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Poetry Analysis - Comparing Ozymandias to Khubla Khan

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Comparing 'Ozymandias' by Shelley and 'Kubla Khan' by Coleridge. Both poems describe rulers although it is easy to distinguish that their reigns were contrasting in method, and severity. Some suggestions of their differences are portrayed in appearance. Ozymandias bears a 'sneer of cold command' hinting that his chief concerns involved ordering his inferiors, and seizing power. A 'frown' and 'wrinkled lip' give the impression of a cruel and despised dictator, and reveal his age. So in a way, Ozymandias lives on in his statue and has become 'ancient' with the civilisation. Kubla however is not extensively described, possibly suggesting that his physical existence was unimportant -as unlike the self-centred depiction of Ozymandias - Khubla lived through his wonderful creations rather than his personal greatness. ...read more.


My view is that a connection is being made between the force of creation that both the ruler, the poet and nature all share. Kubla seems intertwined with growth and prosperity, as shown by the 'incense-bearing trees' and 'sunny spots of greenery' implying life and happiness. Conversely, 'Ozymandias' appears to attempt a rivalry with nature, maybe even Gods. He emphasises his greatness with pomp and show - boasting about his empire 'look on my words ye mighty and despair'. This is ironic, because with the gift of hindsight the reader knows that his domain has diminished and collapsed just as his statue has. A point can be read that all things, no matter how powerful, are not permanent. ...read more.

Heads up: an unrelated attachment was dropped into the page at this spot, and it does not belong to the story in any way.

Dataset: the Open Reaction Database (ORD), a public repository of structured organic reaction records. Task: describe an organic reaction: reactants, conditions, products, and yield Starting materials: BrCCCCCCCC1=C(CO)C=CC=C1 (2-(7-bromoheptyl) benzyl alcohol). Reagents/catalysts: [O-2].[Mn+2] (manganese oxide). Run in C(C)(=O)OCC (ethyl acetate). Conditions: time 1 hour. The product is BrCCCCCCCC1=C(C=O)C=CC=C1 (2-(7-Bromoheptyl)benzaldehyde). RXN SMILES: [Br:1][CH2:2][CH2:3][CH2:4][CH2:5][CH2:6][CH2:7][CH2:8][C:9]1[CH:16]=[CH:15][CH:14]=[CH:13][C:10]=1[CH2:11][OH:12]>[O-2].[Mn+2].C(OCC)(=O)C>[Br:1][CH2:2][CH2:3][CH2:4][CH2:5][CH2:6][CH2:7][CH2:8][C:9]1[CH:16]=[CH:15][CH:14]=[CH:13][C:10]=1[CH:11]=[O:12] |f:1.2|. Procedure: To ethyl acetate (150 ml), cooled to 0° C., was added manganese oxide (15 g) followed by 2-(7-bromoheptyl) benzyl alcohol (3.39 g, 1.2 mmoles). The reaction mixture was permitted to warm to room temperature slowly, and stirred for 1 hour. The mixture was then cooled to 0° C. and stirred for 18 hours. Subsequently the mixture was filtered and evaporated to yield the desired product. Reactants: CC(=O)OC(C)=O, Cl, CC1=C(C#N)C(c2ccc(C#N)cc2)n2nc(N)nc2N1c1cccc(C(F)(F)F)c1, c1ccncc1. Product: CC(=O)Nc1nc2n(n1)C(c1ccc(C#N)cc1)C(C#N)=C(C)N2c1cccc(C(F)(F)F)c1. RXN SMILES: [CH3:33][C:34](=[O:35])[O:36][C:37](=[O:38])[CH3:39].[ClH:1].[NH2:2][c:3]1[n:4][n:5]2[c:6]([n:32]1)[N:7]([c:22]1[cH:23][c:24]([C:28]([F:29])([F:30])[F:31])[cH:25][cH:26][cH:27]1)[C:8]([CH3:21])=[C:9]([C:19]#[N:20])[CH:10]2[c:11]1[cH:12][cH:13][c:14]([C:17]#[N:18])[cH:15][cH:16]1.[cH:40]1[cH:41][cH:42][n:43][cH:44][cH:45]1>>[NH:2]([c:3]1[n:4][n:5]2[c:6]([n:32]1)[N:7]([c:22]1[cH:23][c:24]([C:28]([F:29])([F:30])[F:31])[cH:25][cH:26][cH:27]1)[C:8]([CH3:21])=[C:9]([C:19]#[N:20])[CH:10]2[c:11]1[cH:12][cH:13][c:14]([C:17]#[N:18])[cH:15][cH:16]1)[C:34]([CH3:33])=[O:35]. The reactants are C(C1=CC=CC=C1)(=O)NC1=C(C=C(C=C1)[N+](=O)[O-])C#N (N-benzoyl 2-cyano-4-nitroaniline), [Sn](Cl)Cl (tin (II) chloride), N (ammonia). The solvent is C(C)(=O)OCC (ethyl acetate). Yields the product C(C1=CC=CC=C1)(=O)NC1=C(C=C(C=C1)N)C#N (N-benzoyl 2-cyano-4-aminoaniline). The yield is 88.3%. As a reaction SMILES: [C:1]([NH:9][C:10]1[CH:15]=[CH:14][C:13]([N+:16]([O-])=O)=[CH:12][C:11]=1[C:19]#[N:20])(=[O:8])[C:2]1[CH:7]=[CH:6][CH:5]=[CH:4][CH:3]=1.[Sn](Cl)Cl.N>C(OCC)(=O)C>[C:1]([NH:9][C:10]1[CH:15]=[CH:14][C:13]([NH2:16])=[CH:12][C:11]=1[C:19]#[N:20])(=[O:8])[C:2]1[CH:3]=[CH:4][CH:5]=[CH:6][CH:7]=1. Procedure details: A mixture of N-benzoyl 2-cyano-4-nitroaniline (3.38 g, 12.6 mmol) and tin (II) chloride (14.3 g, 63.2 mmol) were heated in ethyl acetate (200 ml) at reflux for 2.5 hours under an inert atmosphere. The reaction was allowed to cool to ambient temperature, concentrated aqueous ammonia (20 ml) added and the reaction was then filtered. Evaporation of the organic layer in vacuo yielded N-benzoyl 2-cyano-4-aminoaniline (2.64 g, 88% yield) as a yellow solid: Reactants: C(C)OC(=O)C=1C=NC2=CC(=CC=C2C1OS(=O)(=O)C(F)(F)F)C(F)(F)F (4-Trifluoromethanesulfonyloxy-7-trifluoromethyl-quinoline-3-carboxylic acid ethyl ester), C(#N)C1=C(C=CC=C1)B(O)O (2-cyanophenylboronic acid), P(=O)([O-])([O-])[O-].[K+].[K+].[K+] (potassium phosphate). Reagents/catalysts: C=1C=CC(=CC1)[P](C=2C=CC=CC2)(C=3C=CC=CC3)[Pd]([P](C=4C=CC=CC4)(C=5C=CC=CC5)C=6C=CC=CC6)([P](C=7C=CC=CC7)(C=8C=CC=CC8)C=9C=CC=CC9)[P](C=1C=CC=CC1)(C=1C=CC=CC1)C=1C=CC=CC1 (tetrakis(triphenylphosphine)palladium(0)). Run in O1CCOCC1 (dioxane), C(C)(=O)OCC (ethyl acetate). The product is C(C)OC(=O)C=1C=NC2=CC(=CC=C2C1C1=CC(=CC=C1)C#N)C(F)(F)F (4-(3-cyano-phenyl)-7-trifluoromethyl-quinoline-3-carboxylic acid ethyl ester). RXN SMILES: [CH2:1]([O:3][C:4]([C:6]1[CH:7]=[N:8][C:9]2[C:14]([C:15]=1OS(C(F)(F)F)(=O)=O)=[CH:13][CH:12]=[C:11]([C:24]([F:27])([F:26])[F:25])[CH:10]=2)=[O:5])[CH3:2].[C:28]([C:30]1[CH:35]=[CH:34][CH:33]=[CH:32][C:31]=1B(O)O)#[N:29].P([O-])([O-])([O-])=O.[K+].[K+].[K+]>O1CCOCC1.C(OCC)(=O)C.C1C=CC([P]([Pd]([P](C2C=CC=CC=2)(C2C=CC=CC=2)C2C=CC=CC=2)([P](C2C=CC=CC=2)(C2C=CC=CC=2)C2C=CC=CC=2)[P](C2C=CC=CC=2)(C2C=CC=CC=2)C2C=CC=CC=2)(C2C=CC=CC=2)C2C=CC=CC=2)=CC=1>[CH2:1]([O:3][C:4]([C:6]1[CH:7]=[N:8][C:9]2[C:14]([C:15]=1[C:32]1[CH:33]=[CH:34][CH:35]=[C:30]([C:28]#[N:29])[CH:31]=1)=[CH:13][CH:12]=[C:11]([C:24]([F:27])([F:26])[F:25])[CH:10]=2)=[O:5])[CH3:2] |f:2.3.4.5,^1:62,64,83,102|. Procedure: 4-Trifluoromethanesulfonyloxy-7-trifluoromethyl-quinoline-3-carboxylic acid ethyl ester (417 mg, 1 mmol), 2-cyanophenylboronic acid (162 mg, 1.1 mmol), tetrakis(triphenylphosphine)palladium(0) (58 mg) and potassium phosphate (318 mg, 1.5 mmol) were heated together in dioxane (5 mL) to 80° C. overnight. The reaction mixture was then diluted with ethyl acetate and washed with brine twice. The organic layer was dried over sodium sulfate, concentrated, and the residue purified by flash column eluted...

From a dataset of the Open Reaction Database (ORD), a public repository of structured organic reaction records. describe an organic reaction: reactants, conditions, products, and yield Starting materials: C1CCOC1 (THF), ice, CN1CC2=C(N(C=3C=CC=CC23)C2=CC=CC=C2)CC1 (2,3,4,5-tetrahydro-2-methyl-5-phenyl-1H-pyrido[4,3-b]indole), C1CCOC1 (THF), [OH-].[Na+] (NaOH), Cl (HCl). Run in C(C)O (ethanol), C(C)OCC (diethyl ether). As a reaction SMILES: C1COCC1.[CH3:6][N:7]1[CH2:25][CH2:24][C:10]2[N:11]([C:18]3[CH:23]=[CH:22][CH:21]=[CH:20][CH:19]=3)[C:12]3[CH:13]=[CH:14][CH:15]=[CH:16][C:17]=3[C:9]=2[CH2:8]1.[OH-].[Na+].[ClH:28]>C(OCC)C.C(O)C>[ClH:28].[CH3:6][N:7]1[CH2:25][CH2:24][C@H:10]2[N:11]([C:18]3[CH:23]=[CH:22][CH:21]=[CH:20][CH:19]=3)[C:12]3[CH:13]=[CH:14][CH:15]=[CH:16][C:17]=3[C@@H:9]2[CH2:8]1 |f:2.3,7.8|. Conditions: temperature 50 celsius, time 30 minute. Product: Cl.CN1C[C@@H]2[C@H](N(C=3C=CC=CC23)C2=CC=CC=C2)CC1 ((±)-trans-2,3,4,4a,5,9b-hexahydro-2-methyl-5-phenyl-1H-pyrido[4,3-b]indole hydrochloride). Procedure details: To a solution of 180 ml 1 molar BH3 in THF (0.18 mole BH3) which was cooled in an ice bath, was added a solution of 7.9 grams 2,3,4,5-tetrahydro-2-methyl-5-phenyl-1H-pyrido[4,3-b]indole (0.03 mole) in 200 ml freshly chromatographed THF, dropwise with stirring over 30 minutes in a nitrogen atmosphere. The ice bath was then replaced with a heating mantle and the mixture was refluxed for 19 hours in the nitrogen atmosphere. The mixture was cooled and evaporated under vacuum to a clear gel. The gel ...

There is more activity in Kubla's land with flowing water representing existence - so Ozymondias's 'lone and level sands' could symbolise extinction, and perhaps nothingness, as is signified by Ozymondias himself and his 'works'. In my opinion, this theme of expansion and success 'Kubla Khan' epitomises the British empire of the time period, which Coleridge may have been symbolising. The lack of vivacity in 'Ozymandias' might be an interpretation of the future of that same empire to be made obsolete or destroyed. To conclude, 'Ozymandias' shows the arrogance and transience of power, the permanence of both art and truth, and the contradictory relationship between artist and subject. 'Kubla Khan' reflects, though darkly, Coleridge's view of poetry, a paradise, and the heights and depths of his own spiritual being - determining the future of civilisations of today. Christopher Lawrence 10S English Coursework Essay ...read more.

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